I’m watching Gere’s eyes too. They are deep brown holes behind his wire-rimmed glasses that are staring straight at me, yet giving nothing away.

So did he conclude bankers are despicable? The actor shakes his head.

“It’s more despicable of us to allow them to have the power. This is a very subtle game they play. It’s with the security of you and your family. And that touches you very deep, right? That’s an emotional place. Immediately, from their side, they’ve played a magic trick on you that I’m the deity. And from our side, it’s, God, I wish there was someone that I could trust. It’s very symbiotic ... ”

It is sweltering in the room, and I’m feeling the strain. Gere has snatched an early lead in the parlour game, holding forth at great length and with great conviction in an entirely unquotable manner. He takes off his jacket to reveal a cornflower-blue linen shirt that is quite uncrumpled and fits perfectly.

I try to regain control by saying that the problem with his otherwise excellent performance is that he’s too good-looking. The real-life heroes and villains of high finance – think George Soros, Bernie Madoff, Warren Buffett – tend to be on the plainer side. Only Arki Busson bucks the trend.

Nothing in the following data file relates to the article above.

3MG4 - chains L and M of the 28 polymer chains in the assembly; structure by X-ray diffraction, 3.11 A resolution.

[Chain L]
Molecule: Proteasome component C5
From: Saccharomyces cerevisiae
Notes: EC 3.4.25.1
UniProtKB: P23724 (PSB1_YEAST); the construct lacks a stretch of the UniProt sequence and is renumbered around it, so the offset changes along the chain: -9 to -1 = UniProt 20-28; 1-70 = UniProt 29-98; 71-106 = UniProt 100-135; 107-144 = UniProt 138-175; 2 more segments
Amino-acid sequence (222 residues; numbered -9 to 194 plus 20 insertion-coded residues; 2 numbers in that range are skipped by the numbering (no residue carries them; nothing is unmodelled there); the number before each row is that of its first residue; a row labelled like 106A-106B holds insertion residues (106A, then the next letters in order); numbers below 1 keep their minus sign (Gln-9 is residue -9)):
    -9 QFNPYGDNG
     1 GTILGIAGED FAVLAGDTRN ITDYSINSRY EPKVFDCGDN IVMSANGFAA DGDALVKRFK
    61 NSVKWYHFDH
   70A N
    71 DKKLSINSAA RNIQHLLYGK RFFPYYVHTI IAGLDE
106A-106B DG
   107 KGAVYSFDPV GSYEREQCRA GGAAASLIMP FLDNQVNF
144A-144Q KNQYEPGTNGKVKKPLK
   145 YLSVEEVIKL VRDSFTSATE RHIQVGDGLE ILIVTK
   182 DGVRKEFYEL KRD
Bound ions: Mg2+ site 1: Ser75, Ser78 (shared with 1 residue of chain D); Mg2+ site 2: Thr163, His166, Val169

“Arki! I know him,” exclaims Gere. “He’s a friend of mine.”

From careful reading of the cuttings I’ve learnt that both men shared an interest in the actress Uma Thurman; I’m about to mention her, when Gere comes up with a better counterexample to my ugly financier thesis – Jamie Dimon.

He tells me that he sees the handsome JPMorgan chief as the perfect model for his character – a highly talented man, decent in parts, yet who does bad things. “When I saw him testify when they had lost $8bn or whatever, the confidence and the hubris and the sense of, also, mea culpa. The guy was so engaging. He wants the camera on him. Supremely confident, even with a loss, a good gambler.”

'Arbitrage', 2013: back as a hedge fund king, with Susan Sarandon as his wife

I point out that the JPMorgan banker, unlike the character in Arbitrage, didn’t kill his mistress in a road accident and then lie about it. Gere waves his hand, as if it were perfectly possible that Dimon had done just that: “I don’t know his interior life at all. Frankly, I’m not interested.”